In an interview with the French weekly newspaper Le Journal du Dimanche, Macron said French President Francois Hollande "has confirmed France's engagement" in the project, and that "the final decision on investment could be confirmed in September".
That final decision had been expected in May, but EDF, which is 85 per cent owned by the French state, announced a delay on Friday saying it first had to consult with an internal committee as demanded by French unions. Such consultations risk setting the project back by several months.
On Sunday, Macron said the investment in the two reactors at Hinkley Point would be equivalent to a year of investments by EDF. "This won't shake its financial trajectory," said Macron, denying rumours France could pull out of the project.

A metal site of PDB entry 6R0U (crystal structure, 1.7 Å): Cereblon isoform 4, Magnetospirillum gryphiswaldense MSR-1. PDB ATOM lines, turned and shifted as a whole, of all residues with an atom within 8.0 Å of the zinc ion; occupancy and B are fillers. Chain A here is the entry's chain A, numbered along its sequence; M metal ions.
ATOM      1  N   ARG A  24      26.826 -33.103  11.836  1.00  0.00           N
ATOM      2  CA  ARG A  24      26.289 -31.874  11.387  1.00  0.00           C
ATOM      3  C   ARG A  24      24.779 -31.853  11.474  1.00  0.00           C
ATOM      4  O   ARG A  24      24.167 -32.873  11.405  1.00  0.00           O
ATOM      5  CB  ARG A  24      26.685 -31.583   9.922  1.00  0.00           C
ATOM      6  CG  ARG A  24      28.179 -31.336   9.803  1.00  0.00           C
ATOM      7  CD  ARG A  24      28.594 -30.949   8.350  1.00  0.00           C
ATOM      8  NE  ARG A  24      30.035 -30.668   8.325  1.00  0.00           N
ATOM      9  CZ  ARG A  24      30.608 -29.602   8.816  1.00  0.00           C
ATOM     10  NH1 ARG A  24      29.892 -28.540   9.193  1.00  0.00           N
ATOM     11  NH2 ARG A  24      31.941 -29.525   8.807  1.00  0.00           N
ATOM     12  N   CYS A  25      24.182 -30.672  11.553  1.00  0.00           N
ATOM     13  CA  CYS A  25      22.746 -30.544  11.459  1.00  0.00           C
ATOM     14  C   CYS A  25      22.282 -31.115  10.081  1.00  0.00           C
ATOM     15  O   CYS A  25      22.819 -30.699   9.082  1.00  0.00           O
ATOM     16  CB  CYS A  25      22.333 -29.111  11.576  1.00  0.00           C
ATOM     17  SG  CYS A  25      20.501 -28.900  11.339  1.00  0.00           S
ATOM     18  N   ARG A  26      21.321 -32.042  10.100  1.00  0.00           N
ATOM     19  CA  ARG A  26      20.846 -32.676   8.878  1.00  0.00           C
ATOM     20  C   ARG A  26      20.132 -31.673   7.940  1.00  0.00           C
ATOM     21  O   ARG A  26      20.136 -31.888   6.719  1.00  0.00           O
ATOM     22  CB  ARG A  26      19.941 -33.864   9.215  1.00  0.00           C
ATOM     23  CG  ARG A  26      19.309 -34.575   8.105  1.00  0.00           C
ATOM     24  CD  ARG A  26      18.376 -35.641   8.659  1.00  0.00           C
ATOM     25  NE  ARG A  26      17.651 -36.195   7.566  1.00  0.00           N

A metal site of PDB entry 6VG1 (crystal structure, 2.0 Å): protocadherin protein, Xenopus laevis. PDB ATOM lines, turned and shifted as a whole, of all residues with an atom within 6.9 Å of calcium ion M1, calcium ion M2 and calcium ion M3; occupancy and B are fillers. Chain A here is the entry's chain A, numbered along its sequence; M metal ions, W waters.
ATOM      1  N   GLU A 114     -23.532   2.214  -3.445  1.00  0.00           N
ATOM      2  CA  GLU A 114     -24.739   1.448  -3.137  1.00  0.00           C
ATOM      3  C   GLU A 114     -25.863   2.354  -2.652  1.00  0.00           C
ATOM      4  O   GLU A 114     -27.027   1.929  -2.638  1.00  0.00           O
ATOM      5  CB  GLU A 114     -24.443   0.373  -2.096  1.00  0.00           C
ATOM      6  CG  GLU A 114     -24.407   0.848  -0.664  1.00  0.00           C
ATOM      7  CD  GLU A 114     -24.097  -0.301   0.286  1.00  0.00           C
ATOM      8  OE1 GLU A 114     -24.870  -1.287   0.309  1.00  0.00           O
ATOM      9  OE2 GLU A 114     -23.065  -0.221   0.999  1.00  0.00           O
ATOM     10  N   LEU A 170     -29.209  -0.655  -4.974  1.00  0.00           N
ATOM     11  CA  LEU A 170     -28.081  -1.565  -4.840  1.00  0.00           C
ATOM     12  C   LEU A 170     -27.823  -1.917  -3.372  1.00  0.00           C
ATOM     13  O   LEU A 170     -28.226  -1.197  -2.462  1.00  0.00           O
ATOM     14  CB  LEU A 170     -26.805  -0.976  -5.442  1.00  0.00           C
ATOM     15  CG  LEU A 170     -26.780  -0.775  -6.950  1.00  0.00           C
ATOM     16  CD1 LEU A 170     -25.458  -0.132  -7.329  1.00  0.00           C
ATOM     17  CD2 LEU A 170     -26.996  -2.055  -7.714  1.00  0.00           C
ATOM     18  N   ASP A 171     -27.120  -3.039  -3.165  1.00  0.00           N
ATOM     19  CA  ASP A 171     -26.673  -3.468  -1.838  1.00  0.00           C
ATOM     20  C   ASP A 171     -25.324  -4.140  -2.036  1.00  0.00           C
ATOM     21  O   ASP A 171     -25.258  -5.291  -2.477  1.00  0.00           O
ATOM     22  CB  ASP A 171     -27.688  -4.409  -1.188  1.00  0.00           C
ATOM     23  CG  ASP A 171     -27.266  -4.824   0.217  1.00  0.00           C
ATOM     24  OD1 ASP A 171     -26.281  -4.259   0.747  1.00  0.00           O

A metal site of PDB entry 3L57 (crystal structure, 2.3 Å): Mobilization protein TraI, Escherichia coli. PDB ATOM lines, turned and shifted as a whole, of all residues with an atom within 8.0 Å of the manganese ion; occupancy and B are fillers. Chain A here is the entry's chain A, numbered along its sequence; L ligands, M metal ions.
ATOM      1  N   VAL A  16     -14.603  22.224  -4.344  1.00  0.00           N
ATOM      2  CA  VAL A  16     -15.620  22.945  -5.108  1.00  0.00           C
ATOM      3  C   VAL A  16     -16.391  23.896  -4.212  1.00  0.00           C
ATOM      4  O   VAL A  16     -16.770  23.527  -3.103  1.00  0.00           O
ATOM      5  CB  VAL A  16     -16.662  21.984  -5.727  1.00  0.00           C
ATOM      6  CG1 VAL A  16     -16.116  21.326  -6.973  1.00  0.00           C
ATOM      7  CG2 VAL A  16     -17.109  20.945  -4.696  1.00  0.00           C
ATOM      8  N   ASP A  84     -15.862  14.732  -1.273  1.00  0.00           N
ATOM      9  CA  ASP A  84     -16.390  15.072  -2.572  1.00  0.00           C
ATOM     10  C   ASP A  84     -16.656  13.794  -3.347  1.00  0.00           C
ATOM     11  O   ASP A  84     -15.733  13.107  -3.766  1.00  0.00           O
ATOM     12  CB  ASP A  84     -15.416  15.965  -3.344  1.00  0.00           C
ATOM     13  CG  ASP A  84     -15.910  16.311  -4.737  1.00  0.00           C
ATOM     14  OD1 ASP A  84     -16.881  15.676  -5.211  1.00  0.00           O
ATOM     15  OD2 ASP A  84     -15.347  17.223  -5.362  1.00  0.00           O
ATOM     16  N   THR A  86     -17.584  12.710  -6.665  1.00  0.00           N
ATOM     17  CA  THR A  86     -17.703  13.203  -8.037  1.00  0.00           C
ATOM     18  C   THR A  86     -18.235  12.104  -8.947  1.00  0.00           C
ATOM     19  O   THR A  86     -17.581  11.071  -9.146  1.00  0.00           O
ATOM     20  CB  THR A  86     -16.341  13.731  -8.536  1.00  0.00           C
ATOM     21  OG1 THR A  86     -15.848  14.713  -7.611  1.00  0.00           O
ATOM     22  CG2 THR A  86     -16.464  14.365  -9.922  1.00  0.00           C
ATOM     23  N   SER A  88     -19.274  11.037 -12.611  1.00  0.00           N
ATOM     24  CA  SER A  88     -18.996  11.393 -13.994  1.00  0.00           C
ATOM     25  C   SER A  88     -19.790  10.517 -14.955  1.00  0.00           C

Macron added that the project would promote French technology in the face of American, Chinese and Russian competition.
Hinkley Point, which EDF is to build in partnership with China General Nuclear Power Corporation (CGN), will be Britain's first nuclear power plant in decades and is to provide seven per cent of its energy needs by 2025.
With a projected cost of 23 billion euros, it will also be one of the world's most expensive nuclear power plants. Questions have been raised about the financial viability of the project as EDF is struggling with a debt pile of more than 37 billion euros. On Friday, the French government announced that it would inject three billion euros into the energy provider, as part of a four-billion-euro capital increase.